More information

Metamorphism & Metamorphic Rocks

Metamorphism & Metamorphic Rocks 1 2 3 4 5 6 7 8 9 10 11 & Metamorphic Rocks Earth 9 th edition, Chapter 8 Mass wasting: summary in haiku form Shape-shifters in crust. Just add heat and/or pressure. Keep it solid please! Key Concepts

More information

Metamorphism and Metamorphic Rocks Earth - Chapter Pearson Education, Inc.

Metamorphism and Metamorphic Rocks Earth - Chapter Pearson Education, Inc. Metamorphism and Metamorphic Rocks Earth - Chapter 8 Metamorphism Transition of one rock into another by temperatures and/or pressures unlike those in which it formed Metamorphic rocks are produced from:

More information

Metamorphic Rock Origin and Identification

Metamorphic Rock Origin and Identification Metamorphic Rock Origin and Identification Physical Geology GEOL 101 Lab Ray Rector - Instructor http://www.rockhounds.com/rockshop/rockkey/index.html http://earthsci.org/education/teacher/basicgeol/meta/meta.html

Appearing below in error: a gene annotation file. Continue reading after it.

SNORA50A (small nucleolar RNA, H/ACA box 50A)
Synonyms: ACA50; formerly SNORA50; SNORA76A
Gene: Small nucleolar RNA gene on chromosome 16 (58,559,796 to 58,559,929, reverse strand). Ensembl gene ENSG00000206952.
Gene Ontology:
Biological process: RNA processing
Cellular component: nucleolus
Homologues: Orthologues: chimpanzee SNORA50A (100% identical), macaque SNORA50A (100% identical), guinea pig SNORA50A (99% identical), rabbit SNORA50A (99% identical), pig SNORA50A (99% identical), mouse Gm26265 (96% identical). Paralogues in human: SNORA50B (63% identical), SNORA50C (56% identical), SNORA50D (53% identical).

More information

Laboratory 6. Metamorphic Rocks

Laboratory 6. Metamorphic Rocks Laboratory 6. Metamorphic Rocks Metamorphism is the change of minerals or geologic texture (distinct arrangement of minerals) in pre-existing rocks (protoliths), without the protolith melting into liquid

More information

Metamorphic Rock Origin and Identification

Metamorphic Rock Origin and Identification Metamorphic Rock Origin and Identification Geology Laboratory GEOL 101 Lab Ray Rector - Instructor http://www.rockhounds.com/rockshop/rockkey/index.html http://earthsci.org/education/teacher/basicgeol/meta/meta.html

More information

"When Gregor Samsa woke up one morning from unsettling dreams, he found himself changed into a monstrous bug. Metamorphosis, by Franz Kafka

When Gregor Samsa woke up one morning from unsettling dreams, he found himself changed into a monstrous bug. Metamorphosis, by Franz Kafka Metamorphosis "When Gregor Samsa woke up one morning from unsettling dreams, he found himself changed into a monstrous bug. Metamorphosis, by Franz Kafka Metamorphism The transformation of rock by temperature

More information

Lesson Seven: Metamorphic Rocks